THE Labour government appeared to take the initiative in the Australian election yesterday, with analysts predicting leader Julia Gillard can scrape enough independent MPs together to form a shaky coalition.
In a turnaround to early estimates, the latest count gave Labour 72 seats to the conservative’s 69, with both falling short of the 76 seats needed to form a government.
Now Gillard and opposition leader Tony Abbott are scrabbling to form a coalition with the handful of independent and Green MPs who can act as kingmakers.
The Australian mining industry, the largest exporter of coal in the world, is holding its breath. If left-leaning Labour scrapes a victory it is almost certain to introduce a levy of 30 per cent on miners.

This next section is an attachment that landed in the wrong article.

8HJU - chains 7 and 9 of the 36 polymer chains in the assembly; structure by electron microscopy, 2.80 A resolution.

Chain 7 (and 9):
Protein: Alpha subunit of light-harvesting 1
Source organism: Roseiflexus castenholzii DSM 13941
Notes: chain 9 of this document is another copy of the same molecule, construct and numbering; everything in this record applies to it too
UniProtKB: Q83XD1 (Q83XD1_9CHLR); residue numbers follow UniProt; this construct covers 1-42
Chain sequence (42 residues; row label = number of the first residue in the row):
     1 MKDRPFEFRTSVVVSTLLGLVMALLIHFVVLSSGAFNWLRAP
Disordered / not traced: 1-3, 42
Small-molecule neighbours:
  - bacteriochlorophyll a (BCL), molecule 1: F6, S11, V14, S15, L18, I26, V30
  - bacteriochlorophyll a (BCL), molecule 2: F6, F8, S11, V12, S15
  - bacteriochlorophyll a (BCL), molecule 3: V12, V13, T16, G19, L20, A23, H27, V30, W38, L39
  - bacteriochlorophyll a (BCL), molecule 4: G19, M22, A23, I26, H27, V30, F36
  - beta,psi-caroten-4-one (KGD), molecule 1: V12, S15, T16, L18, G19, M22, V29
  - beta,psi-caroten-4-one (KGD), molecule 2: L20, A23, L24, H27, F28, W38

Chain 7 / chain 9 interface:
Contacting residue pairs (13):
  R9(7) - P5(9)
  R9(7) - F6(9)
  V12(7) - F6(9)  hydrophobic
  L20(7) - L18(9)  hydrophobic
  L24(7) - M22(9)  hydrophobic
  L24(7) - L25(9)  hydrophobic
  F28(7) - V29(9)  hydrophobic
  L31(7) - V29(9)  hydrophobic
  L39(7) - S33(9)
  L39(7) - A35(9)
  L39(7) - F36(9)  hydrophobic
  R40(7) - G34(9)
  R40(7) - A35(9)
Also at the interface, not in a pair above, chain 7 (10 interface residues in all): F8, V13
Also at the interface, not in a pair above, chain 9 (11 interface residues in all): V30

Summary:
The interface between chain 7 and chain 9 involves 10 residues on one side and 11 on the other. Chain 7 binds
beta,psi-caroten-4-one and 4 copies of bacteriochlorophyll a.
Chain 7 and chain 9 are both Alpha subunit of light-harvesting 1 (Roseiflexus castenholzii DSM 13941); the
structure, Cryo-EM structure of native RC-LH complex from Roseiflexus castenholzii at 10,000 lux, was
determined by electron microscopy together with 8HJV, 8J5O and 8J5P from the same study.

A win for the right-of-centre Liberal-National coalition would see the tax scrapped.
Gillard, setting out her case for power, said the government had attracted the majority share of the vote. “What that means is that the majority of Australians wanted a Labour government,” she said.
The scenario of a minority conservative government, on the other hand, rests on opposition leader Tony Abbott receiving a larger number of seats than Labour, and assumptions that the independents would naturally align themselves to the conservatives.
But independent Tony Windsor, challenged that assumption, saying he had long ago quit as a member of the National Party, which makes up half of the conservative coalition.
He said: “I gave up smoking at the same time. I’ve ridden myself of two cancers.”